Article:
Ma Bukang Ma Bukang (, Xiao'erjing Xiao'erjing or Xiao'erjin or Xiaor jin or in its shortened form, Xiaojing, literally meaning "children's script" or "minor script" (cf. "original script" referring to the original Persian alphabet, Perso-Arabic scr ...
succeeded him as 8th Cavalry Division commander in the summer of 1942 and proceeded to battle the Japanese. Ma Biao died at age 63 due to a car accident in Xining.


References


External links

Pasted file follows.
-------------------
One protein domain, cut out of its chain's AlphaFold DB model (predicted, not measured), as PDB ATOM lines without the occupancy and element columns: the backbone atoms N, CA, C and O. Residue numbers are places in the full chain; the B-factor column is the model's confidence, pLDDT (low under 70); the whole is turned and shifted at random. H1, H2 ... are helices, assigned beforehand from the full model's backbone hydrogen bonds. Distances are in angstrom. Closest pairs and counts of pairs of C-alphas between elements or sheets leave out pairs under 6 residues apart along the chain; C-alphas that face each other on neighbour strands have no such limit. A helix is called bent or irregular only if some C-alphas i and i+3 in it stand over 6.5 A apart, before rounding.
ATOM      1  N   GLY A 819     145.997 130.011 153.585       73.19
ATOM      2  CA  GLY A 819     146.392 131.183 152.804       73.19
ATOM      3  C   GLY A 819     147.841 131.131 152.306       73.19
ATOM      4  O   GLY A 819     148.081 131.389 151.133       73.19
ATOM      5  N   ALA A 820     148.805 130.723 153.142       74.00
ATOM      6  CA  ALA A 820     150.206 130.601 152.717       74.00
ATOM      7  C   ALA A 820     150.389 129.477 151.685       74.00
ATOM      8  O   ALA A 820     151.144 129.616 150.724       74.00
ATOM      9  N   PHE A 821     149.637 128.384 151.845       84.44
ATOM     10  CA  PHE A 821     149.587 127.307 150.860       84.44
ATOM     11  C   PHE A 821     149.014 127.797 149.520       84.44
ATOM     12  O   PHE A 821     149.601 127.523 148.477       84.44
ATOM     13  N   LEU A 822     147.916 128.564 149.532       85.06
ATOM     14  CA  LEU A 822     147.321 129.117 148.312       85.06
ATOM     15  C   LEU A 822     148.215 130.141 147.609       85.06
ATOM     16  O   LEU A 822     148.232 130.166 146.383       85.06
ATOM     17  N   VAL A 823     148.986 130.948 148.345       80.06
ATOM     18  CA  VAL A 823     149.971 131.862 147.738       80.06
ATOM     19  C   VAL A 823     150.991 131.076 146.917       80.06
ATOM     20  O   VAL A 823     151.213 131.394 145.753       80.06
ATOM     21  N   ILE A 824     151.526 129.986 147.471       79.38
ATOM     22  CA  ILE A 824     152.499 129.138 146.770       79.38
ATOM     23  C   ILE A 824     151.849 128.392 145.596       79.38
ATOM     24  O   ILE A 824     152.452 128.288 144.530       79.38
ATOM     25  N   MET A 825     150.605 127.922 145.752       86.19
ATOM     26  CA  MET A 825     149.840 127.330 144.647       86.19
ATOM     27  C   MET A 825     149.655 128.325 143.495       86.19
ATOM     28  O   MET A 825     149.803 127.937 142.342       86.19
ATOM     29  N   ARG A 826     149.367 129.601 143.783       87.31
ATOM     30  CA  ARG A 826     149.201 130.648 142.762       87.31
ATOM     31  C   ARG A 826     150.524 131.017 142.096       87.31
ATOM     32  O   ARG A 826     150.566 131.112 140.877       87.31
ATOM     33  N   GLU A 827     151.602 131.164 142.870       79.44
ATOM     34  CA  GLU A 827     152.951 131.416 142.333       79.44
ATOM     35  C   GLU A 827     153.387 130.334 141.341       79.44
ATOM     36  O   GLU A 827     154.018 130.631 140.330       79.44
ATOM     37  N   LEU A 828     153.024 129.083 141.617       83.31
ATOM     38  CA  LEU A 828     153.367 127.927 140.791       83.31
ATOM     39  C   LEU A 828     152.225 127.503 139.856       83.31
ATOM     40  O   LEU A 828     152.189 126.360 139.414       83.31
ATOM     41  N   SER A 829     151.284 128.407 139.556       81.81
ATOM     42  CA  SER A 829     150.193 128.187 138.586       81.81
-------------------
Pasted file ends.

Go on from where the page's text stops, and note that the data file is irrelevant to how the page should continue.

*https://web.archive.org/web/20170510105521/http://www.gs.xinhuanet.com/zhuanti/2015/krzz70/kzyxp.htm *https://web.archive.org/web/20170510105314/http://www.gs.xinhuanet.com/zhuanti/2015-04/27/c_1115105176.htm {{DEFAULTSORT:Ma, Biao 1885 births 1948 deaths Ma clique National Revolutionary Army generals from Qinghai Qing dynasty military personnel Warlords in Republican China